There has been a lot of talk of British values recently, and the wide-ranging debate shows that it is largely a matter of opinion what is a British value and what is not.
That said, there is one British value which is beyond question: that of big centre-halves heading footballs and generally acting with a courage which happily boils over into full-blown craziness. When faced with someone smaller and more skillful, the English way is to use our brains not to out-think our opponent, but as an all-purpose blocking device.
We have always been knee-deep in this kind of unsubtle, fairly terrifying type of footballer: in my memory, this long line of lunatics begins with Terry Butcher and carries on through Tony Adams, Martin Keown, Steve Bruce, Sol Campbell, Jamie Carragher and John Terry, with the addition of two centre halves who could also, astonishingly, play football – Rio Ferdinand and Ledley King.
It’s worth noting that Steve Bruce, despite being a mainstay of Manchester United’s defence when they first started winning everything, never played for England. We simply had too many big, thuggish lads to get their heads on things, and so he was not required. Similarly, Jamie Carragher, who played 500+ times for Liverpool and won the Champions League, retired from the international game because he couldn’t get in the team.
Centre halves have always been the foundation of English football. In 1990, when we got to the semi-finals, Bobby Robson, in his wisdom, picked three centre-backs – Des Walker, Terry Butcher and Mark Wright – and another centre-back, Paul Parker, at right-back.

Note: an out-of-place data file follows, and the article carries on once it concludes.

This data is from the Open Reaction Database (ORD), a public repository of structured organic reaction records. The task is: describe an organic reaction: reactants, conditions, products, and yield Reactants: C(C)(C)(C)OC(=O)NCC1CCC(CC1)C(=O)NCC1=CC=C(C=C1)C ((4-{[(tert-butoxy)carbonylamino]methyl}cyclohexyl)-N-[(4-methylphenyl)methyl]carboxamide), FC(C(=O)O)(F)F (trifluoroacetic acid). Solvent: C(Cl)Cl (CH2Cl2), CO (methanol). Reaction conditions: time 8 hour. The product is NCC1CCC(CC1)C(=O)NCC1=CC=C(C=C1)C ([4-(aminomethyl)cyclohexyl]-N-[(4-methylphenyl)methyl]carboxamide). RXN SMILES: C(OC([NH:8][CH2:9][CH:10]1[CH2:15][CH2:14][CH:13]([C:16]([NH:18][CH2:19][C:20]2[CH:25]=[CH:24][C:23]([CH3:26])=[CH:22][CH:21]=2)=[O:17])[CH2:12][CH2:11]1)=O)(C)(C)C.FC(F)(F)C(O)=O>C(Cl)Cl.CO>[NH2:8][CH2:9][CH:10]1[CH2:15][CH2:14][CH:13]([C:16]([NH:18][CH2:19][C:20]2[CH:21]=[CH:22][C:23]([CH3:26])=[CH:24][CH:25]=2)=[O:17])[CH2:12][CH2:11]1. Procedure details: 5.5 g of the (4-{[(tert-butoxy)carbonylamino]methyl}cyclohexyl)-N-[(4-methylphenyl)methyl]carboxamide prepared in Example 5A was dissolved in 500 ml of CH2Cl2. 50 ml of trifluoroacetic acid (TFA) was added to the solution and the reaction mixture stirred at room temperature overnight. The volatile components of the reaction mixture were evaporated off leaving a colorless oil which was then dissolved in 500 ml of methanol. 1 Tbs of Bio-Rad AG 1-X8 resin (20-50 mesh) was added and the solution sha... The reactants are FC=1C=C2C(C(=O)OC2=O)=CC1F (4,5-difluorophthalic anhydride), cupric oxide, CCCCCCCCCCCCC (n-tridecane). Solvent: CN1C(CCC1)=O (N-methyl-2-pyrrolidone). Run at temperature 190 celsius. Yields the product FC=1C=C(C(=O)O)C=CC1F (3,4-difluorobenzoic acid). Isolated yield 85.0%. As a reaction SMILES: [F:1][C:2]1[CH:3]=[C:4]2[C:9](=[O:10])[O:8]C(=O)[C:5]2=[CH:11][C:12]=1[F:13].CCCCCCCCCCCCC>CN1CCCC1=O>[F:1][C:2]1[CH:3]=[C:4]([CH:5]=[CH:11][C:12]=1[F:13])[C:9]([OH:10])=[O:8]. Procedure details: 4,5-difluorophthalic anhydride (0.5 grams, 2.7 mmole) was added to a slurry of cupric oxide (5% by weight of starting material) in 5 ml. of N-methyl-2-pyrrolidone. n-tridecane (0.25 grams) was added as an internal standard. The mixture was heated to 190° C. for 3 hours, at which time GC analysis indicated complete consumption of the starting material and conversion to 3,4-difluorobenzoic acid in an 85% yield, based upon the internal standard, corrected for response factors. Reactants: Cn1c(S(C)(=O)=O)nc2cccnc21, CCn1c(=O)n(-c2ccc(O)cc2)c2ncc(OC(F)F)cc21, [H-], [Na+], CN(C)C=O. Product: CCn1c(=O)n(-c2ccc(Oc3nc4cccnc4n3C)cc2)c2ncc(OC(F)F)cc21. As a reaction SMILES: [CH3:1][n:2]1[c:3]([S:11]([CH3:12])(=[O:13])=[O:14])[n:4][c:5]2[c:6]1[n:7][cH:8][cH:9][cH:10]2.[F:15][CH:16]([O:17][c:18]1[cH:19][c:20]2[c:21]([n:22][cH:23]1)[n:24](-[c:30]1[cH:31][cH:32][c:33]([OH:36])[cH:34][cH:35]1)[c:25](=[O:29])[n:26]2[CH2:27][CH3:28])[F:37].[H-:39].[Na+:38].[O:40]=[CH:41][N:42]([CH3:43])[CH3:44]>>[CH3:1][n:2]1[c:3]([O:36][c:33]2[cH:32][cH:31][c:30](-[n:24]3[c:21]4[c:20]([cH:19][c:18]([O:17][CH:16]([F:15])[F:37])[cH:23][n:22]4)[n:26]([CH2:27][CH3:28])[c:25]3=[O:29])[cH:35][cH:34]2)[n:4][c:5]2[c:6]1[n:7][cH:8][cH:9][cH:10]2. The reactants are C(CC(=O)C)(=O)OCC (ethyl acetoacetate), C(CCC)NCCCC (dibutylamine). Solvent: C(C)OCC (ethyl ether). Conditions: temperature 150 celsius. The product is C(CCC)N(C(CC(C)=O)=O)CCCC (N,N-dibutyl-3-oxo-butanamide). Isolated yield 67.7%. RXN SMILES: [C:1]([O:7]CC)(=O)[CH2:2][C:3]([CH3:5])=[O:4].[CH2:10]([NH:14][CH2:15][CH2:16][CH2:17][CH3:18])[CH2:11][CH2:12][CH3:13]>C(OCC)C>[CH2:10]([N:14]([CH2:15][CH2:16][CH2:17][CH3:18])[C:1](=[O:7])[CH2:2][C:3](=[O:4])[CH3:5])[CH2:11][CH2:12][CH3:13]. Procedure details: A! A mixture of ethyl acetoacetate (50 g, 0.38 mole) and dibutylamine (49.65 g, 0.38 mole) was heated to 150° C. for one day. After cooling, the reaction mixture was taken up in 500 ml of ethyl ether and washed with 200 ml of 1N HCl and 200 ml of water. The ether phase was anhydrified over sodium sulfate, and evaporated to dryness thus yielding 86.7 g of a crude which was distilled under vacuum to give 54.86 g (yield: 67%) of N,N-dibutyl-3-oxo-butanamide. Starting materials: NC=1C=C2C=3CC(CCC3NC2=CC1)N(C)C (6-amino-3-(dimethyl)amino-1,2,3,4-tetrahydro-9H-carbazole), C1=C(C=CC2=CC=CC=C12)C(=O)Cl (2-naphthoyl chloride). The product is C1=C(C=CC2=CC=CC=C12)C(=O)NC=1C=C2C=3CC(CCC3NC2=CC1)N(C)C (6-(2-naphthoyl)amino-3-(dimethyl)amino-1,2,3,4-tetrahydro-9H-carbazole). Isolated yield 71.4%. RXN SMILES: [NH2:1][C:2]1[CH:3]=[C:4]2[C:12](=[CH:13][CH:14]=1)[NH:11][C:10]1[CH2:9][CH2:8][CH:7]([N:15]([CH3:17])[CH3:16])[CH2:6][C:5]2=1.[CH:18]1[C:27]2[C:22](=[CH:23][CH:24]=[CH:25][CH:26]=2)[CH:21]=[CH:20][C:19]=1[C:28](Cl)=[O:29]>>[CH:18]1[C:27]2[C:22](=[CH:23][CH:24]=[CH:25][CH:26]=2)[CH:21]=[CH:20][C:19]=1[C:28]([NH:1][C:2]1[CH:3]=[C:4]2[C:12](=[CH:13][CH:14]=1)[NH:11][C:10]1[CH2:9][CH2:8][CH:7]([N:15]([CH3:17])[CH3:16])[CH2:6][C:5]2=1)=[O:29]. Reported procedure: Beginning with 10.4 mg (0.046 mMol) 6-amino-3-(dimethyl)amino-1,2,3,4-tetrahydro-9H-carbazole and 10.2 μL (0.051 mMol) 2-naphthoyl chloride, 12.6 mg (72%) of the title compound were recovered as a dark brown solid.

Let’s remember that at the group stage, England conceded one goal in three games, with clean sheets against the Dutch and Egypt. In total, we conceded four goals in six games – the same number of goals conceded in two matches at the 2014 World Cup.
In 2002 and 2006, Sol Campbell was named in the World XI at the end of the tournament, the only Englishman to gain that honour. What did he do to gain the world’s admiration? What England have always been better than anyone: getting in the way of shots, heading away crosses and, occasionally heading goals from set-pieces.
Which is why it is so sad to see Rio Ferdinand – one of the greatest English footballers – sitting in the BBC studio last night having to explain where it went wrong against Uruguay.
His analysis, to paraphrase, was this: Johnson, Jagielka, Cahill and Baines were not good enough. For the first goal, someone should have blocked the cross, and if it got into the box, someone should have headed it away. For the second goal, a defender should have headed the ball away, and if not, been in a position to block the shot.
That’s what Englishmen have been doing for decades. That’s what Jack Charlton did in ’66, what Butcher did in ’90, and what Adams did in ’96 (three goals conceded in five matches). The fact that our only properly good defender, John Terry, is currently heading beach balls rather than playing for England is perhaps the main reason for our utter defensive ineptitude at this World Cup.
While it is all very well wanting our national team to play more expansively the focus must be having a squad packed with robust centre-halves who will do anything to block shots and crosses.
Those are the values we must remember, before we try to do anything so frivolous as trying to score goals. So, if Mr Gove wants to become a populist figure, perhaps he should, after children have had double-Dickens in the morning, insist they have heading practice in the afternoon, so we can ensure that no England team will be so sadly weak at the back again.